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One thing is for certain, no:carrier knows how to stick to their guns. The San Francisco synthpop band has a similar dedication to aesthetic and consistency as one of their biggest influences, Depeche Mode. On their fourth full-length album, Broken Rainbow, there’s no big shake ups in terms of style, but rather the band, as always, continues to explore the darkest corners of their own trademarked sound and expand the fullness of its production.
Something that is different, however, is the political climate in which no:carrier find themselves. The relative stability of the past is gone, and instead replaced with a neurotic uncertainty that invades songs like “Little Death,” and “Holy Judas,” which is in itself about the necessary interplay between ostensible good and bad. Elsewhere, the lyrics deal with subjects as diverse as addition (“Your Heroin”), and the artist Louis Wain, famous for his anthropomorphic cats (“The Man Who Drew Cats”).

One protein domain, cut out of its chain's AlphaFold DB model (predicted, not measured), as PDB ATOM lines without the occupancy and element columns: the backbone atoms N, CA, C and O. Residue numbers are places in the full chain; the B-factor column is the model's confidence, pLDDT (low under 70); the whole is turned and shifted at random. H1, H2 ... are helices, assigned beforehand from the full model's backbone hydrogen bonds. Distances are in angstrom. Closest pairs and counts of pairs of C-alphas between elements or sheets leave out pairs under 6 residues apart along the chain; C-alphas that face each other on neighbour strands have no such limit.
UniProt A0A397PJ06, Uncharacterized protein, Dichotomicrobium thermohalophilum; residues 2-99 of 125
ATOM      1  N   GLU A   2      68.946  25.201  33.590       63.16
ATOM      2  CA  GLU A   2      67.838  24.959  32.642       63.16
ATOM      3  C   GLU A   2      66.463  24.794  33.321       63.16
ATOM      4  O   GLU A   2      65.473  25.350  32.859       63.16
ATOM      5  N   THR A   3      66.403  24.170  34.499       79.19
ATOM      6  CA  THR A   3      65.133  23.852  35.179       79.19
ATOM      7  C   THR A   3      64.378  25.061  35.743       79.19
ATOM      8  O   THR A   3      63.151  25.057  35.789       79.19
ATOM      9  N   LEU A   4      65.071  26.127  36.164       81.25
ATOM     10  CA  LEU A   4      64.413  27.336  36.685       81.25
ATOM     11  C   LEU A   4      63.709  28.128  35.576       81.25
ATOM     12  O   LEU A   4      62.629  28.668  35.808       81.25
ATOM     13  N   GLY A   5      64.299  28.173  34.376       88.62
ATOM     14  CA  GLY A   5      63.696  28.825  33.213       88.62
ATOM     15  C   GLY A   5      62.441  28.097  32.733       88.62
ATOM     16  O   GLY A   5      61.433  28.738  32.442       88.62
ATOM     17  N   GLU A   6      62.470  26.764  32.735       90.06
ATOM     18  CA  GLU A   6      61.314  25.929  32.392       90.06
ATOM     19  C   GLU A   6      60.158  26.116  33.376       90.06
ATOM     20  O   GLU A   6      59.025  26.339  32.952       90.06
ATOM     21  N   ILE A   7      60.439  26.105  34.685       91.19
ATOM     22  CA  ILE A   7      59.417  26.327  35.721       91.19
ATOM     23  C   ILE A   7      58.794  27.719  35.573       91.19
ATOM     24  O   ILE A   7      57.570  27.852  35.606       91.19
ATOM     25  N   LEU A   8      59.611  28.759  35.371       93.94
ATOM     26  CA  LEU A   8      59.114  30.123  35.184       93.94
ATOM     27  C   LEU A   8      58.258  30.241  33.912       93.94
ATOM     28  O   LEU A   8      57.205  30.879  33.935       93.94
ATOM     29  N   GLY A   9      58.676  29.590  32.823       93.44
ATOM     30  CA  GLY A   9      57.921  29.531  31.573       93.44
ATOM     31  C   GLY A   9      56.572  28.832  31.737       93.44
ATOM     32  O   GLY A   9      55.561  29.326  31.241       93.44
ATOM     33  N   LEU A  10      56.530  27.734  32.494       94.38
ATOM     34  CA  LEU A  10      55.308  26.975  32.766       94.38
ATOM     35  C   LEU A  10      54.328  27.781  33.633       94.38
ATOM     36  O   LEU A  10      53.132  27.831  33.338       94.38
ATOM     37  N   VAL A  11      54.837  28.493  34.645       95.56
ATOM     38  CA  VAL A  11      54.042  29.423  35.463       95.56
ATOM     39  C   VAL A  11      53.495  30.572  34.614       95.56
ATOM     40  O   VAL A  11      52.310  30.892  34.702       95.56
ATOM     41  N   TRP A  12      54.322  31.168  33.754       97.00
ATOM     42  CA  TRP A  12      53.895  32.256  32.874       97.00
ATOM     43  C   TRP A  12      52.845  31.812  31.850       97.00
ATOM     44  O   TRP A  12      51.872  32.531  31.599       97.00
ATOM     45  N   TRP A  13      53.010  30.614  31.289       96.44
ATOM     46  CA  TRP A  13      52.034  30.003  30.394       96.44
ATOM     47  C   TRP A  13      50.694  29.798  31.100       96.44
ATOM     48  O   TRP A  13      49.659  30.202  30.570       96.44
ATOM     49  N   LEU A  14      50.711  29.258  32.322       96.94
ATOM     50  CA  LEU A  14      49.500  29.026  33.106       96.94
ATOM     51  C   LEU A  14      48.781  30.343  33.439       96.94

A melodramatic cover of Creedence Clearwater Revival’s “Bad Moon Rising” adds a more sinister element that was always lurking underneath in the lyrics, but as bleak as it all sounds, the album is surprisingly not all that dark. The tone is undoubtedly, yes, but no:carrier have never been a band devoid of hope—rather they’re a band that often struggles to find it anywhere, while acknowledging it must be somewhere.
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